Few manga in recent memory have been as consistent as Inio Asano’s Dead Dead Demon’s Dededede Destruction. Out of the series’ first four installments, there was only one we scored lower than a 9/10. Asano’s take on everyday human life in the wake of alien invasion has impressed with its creativity, emotional poignancy, and extremely detailed line-work. Vol. 5 is out this week, and it follows Ontan and Kodode as they make advances in love and befriend an alien. There are also major developments with regards to the invaders and Japanese military attacks upon them. Are all these plot points juggled effectively? Does this volume live up to the high expectations set by its predecessors?
The character work here is fantastic. Asano continues to deliver strong dialogue that fleshes out characters’ personalities and conveys the sheer awkwardness of adolescence in a relatable manner. Plot-wise Ontan and Kodode are the driving figures here, and we get to see them develop as individuals as well as cope with the changing state of their friendship. There’s a sense that the characters have matured a bit, even if it’s been very gradual. The pacing in this volume is slow and steady, allowing readers to follow the protagonists through their everyday lives. Major plot developments and reveals about the military or invaders mostly happen peripherally to all this, if not in entirely separate scenes.
Good though the meat of the story is, it’s these political asides that are the most entertaining. A few more cryptic hints are given regarding how life on Earth might end, but more questions pop up to replace those that get answered. Without spoiling why, I’ll just say that the presence of aliens on Earth gets a lot more complicated. The government’s actions, meanwhile, are disturbing in a way that calls to mind unsavory aspects of real human society.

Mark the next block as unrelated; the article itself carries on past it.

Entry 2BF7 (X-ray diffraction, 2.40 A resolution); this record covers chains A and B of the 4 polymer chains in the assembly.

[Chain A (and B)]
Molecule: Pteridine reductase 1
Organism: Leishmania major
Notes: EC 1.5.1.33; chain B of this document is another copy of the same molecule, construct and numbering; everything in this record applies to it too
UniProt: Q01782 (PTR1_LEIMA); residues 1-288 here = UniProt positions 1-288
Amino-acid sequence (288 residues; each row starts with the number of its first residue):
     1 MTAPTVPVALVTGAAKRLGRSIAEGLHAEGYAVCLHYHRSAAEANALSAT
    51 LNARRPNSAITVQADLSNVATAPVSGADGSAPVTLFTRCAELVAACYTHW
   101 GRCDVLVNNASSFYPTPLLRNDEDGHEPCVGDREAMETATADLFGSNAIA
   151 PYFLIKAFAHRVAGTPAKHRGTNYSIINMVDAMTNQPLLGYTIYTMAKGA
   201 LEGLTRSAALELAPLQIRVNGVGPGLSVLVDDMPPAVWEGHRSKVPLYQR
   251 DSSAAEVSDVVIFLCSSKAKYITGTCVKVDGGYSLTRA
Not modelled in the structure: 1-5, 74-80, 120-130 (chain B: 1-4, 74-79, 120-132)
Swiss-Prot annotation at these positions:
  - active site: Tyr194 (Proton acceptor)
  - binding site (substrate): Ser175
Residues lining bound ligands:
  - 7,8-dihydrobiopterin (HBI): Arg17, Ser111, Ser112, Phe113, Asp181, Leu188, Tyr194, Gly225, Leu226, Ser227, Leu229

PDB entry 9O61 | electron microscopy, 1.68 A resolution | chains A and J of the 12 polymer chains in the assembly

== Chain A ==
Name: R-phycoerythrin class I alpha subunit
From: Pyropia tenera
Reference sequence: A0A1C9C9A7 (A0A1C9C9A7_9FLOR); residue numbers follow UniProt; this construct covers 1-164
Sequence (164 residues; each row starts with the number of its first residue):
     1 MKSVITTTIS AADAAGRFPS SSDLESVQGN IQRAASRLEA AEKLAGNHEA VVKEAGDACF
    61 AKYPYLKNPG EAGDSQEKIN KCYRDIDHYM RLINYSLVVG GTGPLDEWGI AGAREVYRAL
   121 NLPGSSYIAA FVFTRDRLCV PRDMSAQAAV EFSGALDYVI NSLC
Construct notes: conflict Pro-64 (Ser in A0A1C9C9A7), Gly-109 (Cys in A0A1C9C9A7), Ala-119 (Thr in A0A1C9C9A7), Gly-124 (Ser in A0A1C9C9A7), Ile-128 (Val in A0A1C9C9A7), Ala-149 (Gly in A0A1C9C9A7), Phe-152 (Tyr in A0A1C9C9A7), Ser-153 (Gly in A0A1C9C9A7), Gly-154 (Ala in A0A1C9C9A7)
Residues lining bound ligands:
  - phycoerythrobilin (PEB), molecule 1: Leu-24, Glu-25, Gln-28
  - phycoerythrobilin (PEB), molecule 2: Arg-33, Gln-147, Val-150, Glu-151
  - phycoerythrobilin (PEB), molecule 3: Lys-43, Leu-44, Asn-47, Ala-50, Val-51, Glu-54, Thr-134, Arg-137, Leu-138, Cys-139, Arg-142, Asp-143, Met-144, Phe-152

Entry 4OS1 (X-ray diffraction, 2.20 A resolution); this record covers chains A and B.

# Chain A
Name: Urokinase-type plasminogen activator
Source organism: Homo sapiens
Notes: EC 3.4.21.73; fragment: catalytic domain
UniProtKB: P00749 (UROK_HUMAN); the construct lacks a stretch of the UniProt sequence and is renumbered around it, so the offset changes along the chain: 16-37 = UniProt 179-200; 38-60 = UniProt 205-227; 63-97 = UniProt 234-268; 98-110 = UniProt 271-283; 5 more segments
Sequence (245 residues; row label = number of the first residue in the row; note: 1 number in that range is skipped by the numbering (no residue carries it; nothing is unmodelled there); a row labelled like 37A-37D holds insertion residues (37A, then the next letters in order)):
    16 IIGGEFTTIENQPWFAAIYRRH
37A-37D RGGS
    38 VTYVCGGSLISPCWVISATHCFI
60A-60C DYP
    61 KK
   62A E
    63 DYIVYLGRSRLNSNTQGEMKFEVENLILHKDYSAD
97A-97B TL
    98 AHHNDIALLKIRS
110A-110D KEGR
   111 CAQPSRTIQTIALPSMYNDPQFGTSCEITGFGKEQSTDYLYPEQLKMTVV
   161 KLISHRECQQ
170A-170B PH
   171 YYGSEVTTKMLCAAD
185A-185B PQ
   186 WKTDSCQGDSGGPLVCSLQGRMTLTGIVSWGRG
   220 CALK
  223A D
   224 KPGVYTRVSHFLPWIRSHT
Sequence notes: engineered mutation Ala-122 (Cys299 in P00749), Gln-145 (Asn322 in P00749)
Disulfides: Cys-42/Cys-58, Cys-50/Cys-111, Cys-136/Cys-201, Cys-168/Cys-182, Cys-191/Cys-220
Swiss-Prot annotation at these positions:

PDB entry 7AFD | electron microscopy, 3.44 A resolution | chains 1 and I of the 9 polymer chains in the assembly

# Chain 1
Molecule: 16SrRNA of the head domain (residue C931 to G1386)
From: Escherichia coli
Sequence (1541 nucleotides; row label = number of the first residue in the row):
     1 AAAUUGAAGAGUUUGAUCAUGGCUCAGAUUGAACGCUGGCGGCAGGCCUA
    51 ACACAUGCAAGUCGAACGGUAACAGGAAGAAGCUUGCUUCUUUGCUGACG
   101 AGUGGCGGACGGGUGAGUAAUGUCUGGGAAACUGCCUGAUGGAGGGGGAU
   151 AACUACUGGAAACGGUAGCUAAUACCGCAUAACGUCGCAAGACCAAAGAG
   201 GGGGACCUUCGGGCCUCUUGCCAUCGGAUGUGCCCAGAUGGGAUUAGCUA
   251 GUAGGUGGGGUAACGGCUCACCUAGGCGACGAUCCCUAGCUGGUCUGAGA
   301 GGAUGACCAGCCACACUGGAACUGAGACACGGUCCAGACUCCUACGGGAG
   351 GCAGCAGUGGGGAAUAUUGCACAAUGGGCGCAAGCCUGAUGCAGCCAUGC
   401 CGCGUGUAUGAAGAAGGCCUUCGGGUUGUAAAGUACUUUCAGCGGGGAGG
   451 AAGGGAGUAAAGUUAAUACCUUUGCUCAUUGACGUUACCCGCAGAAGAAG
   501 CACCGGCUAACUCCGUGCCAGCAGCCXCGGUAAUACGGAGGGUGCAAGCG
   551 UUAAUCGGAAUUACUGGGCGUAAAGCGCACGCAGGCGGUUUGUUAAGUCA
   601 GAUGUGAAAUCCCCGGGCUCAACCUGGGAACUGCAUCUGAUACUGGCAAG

The most memorable scene in this volume is probably one in which a pop idol hosts an event revealing brand new military weaponry that she helped design by picking out cute patterns and colors. It’s a harrowing reminder of how violence and acts of war are usually marketed as good things to the general public. Capitalism and the never-ending quest for money (even in the face of imminent societal collapse) is also clearly on display as characters kiss in panels prominently featuring advertisements and business signs. No matter how serious or intimate the moment, the protagonists are always surrounded by the military industrial complex and other big businesses.
Art-wise, Asano and his background assistants Satsuki Sato, Ran Atsumori, and Buuko deliver strong work as always. The level of detail in most of the line-work is staggering, particularly where architecture and other background details are concerned. From wide-shots of cityscapes to the gigantic spaceship looming over Tokyo, there are imposing structures aplenty. The sheer intricacy present in these shots sells just how big and overwhelming the manga’s world is, making it readily apparent why the characters feel so small in the grand scheme of things. With that said there are also times when Asano uses a more cartoony style, usually to render humans or animals. These less detailed, more over-the-top caricatures are humorous and reflect the incredulity with which the characters view their surroundings.
Overall, Dead Dead Demon’s Dededede Destruction Vol. 5 is yet another stellar installment in the series. The intricately detailed artwork and vast cityscapes convey just how large and overwhelming the manga’s world is, and the character work throughout is strong. There are also some intriguing hints about what’s next to come. All in all, there’s very little to complain about here. One could argue that some of the romance feels a tad rushed and lacks build-up on the page, but this isn’t a huge concern. I’m more eager than ever to find out what happens next.